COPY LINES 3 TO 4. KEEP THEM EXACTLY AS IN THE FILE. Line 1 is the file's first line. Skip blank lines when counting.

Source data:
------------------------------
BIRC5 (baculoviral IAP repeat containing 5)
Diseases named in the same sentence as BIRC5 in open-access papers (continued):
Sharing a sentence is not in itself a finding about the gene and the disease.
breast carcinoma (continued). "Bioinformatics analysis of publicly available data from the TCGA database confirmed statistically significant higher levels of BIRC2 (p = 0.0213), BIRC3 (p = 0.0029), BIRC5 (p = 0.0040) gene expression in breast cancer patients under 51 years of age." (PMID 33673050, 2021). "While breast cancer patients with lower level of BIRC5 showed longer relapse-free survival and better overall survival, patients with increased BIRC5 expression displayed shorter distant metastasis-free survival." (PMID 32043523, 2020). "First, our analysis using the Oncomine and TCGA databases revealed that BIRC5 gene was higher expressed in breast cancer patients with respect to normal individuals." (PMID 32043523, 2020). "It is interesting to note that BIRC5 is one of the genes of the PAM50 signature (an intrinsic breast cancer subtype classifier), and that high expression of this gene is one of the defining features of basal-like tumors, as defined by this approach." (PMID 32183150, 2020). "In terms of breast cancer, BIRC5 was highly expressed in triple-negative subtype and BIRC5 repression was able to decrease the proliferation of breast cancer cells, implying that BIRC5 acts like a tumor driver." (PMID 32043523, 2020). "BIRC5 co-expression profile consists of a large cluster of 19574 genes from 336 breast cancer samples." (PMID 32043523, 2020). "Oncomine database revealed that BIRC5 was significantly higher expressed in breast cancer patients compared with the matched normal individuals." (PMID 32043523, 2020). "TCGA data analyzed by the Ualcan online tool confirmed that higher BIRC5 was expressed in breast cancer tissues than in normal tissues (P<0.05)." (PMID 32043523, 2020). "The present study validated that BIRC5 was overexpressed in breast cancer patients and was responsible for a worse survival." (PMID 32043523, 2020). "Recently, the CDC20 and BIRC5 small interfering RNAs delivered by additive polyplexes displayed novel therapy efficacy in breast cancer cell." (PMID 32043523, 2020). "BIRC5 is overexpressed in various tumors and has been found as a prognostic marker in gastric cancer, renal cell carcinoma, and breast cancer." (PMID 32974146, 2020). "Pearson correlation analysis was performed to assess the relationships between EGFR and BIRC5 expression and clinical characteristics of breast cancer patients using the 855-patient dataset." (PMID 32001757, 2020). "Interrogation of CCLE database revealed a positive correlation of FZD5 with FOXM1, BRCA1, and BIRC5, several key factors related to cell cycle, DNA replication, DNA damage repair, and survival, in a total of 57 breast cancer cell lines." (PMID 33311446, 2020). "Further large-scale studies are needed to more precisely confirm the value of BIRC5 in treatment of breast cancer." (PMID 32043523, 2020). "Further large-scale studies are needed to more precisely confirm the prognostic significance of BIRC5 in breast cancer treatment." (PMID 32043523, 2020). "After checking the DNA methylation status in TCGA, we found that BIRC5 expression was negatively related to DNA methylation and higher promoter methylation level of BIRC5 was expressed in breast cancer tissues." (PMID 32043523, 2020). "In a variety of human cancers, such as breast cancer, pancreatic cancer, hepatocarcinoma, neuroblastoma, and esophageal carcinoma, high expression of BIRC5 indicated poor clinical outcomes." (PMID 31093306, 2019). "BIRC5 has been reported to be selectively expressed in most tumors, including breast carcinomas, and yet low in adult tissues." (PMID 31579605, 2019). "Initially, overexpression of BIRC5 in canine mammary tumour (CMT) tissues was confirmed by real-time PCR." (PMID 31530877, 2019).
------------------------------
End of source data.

Sharing a sentence is not in itself a finding about the gene and the disease.
breast carcinoma (continued). "Bioinformatics analysis of publicly available data from the TCGA database confirmed statistically significant higher levels of BIRC2 (p = 0.0213), BIRC3 (p = 0.0029), BIRC5 (p = 0.0040) gene expression in breast cancer patients under 51 years of age." (PMID 33673050, 2021). "While breast cancer patients with lower level of BIRC5 showed longer relapse-free survival and better overall survival, patients with increased BIRC5 expression displayed shorter distant metastasis-free survival." (PMID 32043523, 2020). "First, our analysis using the Oncomine and TCGA databases revealed that BIRC5 gene was higher expressed in breast cancer patients with respect to normal individuals." (PMID 32043523, 2020). "It is interesting to note that BIRC5 is one of the genes of the PAM50 signature (an intrinsic breast cancer subtype classifier), and that high expression of this gene is one of the defining features of basal-like tumors, as defined by this approach." (PMID 32183150, 2020). "In terms of breast cancer, BIRC5 was highly expressed in triple-negative subtype and BIRC5 repression was able to decrease the proliferation of breast cancer cells, implying that BIRC5 acts like a tumor driver." (PMID 32043523, 2020). "BIRC5 co-expression profile consists of a large cluster of 19574 genes from 336 breast cancer samples." (PMID 32043523, 2020). "Oncomine database revealed that BIRC5 was significantly higher expressed in breast cancer patients compared with the matched normal individuals." (PMID 32043523, 2020). "TCGA data analyzed by the Ualcan online tool confirmed that higher BIRC5 was expressed in breast cancer tissues than in normal tissues (P<0.05)." (PMID 32043523, 2020). "The present study validated that BIRC5 was overexpressed in breast cancer patients and was responsible for a worse survival." (PMID 32043523, 2020). "Recently, the CDC20 and BIRC5 small interfering RNAs delivered by additive polyplexes displayed novel therapy efficacy in breast cancer cell." (PMID 32043523, 2020). "BIRC5 is overexpressed in various tumors and has been found as a prognostic marker in gastric cancer, renal cell carcinoma, and breast cancer." (PMID 32974146, 2020). "Pearson correlation analysis was performed to assess the relationships between EGFR and BIRC5 expression and clinical characteristics of breast cancer patients using the 855-patient dataset." (PMID 32001757, 2020). "Interrogation of CCLE database revealed a positive correlation of FZD5 with FOXM1, BRCA1, and BIRC5, several key factors related to cell cycle, DNA replication, DNA damage repair, and survival, in a total of 57 breast cancer cell lines." (PMID 33311446, 2020). "Further large-scale studies are needed to more precisely confirm the value of BIRC5 in treatment of breast cancer." (PMID 32043523, 2020). "Further large-scale studies are needed to more precisely confirm the prognostic significance of BIRC5 in breast cancer treatment." (PMID 32043523, 2020). "After checking the DNA methylation status in TCGA, we found that BIRC5 expression was negatively related to DNA methylation and higher promoter methylation level of BIRC5 was expressed in breast cancer tissues." (PMID 32043523, 2020). "In a variety of human cancers, such as breast cancer, pancreatic cancer, hepatocarcinoma, neuroblastoma, and esophageal carcinoma, high expression of BIRC5 indicated poor clinical outcomes." (PMID 31093306, 2019). "BIRC5 has been reported to be selectively expressed in most tumors, including breast carcinomas, and yet low in adult tissues." (PMID 31579605, 2019). "Initially, overexpression of BIRC5 in canine mammary tumour (CMT) tissues was confirmed by real-time PCR." (PMID 31530877, 2019).